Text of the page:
April 20, 2010

Never Good Enough

Posted in recovery tagged , , , , , , , , , , , , , at 4:28 pm by eddejae

These videos hit close to home…

I don’t know whether to cry or be angry…

Or what.

It’s all so confusing to me still… I have yet to get to the point where I’m comfortable in my own skin.

It seems such a daunting goal.

Will I ever reach it? Will the negative self-talk ever go away? The self-loathing? The hiding?

And will society ever let women be real?

I don’t know…. I don’t know.

Video #1

This next video made me think of my sister, who’s 12. She’s very thin, but she has a slightly more curvy body shape than some of her friends who still have very “little girlish” bodies… So, she thinks she needs to lose weight. I’m afraid of her becoming obsessive about it. I’m afraid of her becoming like me.

I don’t think we realize how what we say to young girls can affect them for a lifetime and that they are likely to model the kind of behavior they see in women they look up to.

I’ve felt bad about my body since I was eight years old.

My goal was to be a prima ballerina. I went to ballets. I watched. I saw how skinny those beautiful ballerinas were – so skinny they were basically bone and skin.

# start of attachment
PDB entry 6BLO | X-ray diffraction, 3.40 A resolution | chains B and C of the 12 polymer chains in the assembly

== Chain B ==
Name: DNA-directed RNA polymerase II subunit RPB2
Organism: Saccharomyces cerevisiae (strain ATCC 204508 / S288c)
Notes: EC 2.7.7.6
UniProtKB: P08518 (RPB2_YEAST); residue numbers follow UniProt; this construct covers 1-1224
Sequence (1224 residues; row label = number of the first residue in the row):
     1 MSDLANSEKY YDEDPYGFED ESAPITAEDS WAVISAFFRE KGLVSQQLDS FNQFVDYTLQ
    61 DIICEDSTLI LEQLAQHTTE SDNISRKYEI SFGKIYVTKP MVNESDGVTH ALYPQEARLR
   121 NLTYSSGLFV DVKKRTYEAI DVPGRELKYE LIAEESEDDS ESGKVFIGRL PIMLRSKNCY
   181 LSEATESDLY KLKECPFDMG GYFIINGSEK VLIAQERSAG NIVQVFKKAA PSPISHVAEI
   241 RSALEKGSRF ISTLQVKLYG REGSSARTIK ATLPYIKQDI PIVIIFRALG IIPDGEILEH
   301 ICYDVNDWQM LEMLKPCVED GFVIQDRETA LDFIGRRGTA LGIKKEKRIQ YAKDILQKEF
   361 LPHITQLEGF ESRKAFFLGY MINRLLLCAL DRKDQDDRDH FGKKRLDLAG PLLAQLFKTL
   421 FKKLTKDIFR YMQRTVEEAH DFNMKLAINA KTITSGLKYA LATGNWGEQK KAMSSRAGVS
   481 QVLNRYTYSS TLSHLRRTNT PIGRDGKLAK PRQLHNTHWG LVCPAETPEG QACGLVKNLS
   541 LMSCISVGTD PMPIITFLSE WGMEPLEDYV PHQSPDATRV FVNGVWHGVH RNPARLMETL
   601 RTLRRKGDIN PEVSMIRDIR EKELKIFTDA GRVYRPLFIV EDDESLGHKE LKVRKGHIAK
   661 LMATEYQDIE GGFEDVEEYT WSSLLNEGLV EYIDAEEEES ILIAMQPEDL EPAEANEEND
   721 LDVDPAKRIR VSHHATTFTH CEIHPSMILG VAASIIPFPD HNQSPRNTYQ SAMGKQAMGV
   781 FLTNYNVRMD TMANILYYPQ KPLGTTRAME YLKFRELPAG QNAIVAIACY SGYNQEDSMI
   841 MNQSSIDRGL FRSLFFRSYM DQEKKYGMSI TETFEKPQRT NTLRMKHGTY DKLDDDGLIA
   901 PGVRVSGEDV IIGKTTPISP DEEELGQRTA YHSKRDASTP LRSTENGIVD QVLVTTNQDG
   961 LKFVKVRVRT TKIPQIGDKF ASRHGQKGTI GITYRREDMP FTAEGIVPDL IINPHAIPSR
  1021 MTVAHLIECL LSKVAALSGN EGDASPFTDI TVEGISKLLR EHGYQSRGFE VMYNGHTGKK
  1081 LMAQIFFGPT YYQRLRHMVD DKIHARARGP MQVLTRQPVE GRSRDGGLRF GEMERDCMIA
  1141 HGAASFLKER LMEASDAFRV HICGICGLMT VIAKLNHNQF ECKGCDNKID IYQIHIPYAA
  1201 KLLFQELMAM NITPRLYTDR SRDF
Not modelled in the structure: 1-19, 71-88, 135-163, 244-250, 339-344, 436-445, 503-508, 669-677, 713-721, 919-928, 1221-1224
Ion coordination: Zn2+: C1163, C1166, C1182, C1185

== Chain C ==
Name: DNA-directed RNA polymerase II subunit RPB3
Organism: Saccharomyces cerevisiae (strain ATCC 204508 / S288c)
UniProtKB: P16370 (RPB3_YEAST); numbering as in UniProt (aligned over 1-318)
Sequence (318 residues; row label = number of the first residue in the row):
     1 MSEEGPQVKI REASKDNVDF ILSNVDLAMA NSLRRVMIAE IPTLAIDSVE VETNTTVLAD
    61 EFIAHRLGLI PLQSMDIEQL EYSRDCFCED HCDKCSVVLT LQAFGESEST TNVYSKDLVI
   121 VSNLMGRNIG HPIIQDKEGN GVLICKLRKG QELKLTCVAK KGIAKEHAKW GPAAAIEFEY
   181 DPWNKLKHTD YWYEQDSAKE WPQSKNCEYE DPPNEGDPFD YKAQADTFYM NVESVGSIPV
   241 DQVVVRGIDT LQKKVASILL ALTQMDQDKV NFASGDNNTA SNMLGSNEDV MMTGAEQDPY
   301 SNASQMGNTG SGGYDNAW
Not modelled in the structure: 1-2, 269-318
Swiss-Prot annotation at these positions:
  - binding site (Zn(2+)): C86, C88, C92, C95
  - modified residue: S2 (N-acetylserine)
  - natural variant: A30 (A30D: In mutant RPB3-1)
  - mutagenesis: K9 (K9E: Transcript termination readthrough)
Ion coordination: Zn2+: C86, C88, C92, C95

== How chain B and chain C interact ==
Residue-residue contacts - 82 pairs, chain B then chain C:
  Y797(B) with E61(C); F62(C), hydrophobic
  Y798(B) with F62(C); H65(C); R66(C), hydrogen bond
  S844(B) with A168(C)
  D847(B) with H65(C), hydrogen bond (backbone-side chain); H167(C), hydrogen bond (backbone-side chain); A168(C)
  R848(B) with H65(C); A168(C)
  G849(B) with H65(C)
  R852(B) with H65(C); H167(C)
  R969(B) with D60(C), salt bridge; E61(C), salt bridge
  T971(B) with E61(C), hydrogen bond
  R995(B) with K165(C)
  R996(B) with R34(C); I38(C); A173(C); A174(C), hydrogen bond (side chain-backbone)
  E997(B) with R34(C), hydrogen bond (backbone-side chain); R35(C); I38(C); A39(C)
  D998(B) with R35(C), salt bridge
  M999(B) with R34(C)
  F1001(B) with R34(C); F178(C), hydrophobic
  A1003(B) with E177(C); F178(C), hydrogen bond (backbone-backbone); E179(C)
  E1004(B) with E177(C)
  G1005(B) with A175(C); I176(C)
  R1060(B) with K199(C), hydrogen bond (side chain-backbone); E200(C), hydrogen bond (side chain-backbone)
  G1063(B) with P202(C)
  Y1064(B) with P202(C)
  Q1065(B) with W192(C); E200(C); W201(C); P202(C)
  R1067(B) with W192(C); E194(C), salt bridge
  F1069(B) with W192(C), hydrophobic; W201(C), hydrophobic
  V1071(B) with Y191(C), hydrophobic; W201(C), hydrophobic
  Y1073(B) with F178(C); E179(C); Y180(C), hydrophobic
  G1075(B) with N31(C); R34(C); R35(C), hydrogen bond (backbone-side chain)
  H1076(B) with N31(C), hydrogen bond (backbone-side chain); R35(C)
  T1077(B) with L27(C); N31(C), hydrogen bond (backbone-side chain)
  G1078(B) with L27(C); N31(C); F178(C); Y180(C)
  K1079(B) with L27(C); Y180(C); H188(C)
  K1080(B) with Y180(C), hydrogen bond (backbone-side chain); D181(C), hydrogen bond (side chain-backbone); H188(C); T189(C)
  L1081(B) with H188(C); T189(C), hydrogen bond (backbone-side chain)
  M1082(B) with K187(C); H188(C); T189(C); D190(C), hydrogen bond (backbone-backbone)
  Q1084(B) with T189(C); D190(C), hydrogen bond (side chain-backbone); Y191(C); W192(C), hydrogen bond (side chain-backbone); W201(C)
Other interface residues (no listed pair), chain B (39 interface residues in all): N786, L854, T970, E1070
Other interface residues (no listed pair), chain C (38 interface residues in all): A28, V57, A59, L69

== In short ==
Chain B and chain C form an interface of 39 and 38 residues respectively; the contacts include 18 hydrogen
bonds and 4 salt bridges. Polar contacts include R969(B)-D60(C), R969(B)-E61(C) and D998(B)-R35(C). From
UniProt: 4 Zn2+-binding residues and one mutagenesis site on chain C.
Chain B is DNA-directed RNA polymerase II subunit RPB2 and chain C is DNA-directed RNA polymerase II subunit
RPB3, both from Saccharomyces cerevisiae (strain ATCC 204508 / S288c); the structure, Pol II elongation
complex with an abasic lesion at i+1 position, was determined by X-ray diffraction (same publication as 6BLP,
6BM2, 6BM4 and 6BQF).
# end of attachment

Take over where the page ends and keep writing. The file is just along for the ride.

I compared myself to them. And to the other little girls in my ballet classes.

I didn’t have an ounce of fat on me, but I had a very large rib cage that stuck out. It was just ribs and skin, but it created a bit of an odd shape. None of the other girls had ribs like that. So, I thought I was fat. Didn’t help that my ballet teacher emphasized again and again the importance of having a certain “look” to our future success as dancers.

If it’s not weight, it’s something else.

At ten, I was made fun of for having to wear glasses. Somehow that made me an unlovable “nerd.”

Through junior high, I was actually taunted for being “short.” Or rather, shortER than my other girl friends.

In high school, I was so self-conscious about my acne that I wouldn’t leave the house unless forced.

At 16, I became anorexic.

My dance teacher told me that my calves were too large.

I gained some weight in college, and finally went through puberty, which had been delayed by my eating disorder. People who knew me when I was 85 pounds would make snide remarks such as “Filled out have we?” which I interpreted as “Boy, you’re fat now!”

So, I became bulimic.

I could give you a hundred examples of the social pressure I’ve experienced to look a certain way. Now my sister is going through it. Friends, teachers, the media… You can’t go anywhere without being reminded that you are “imperfect” in some way.

It’s horribly destructive.

Video #2

Last one…Video #3

This last video made me cry….



…Will it always be?


1 Comment »

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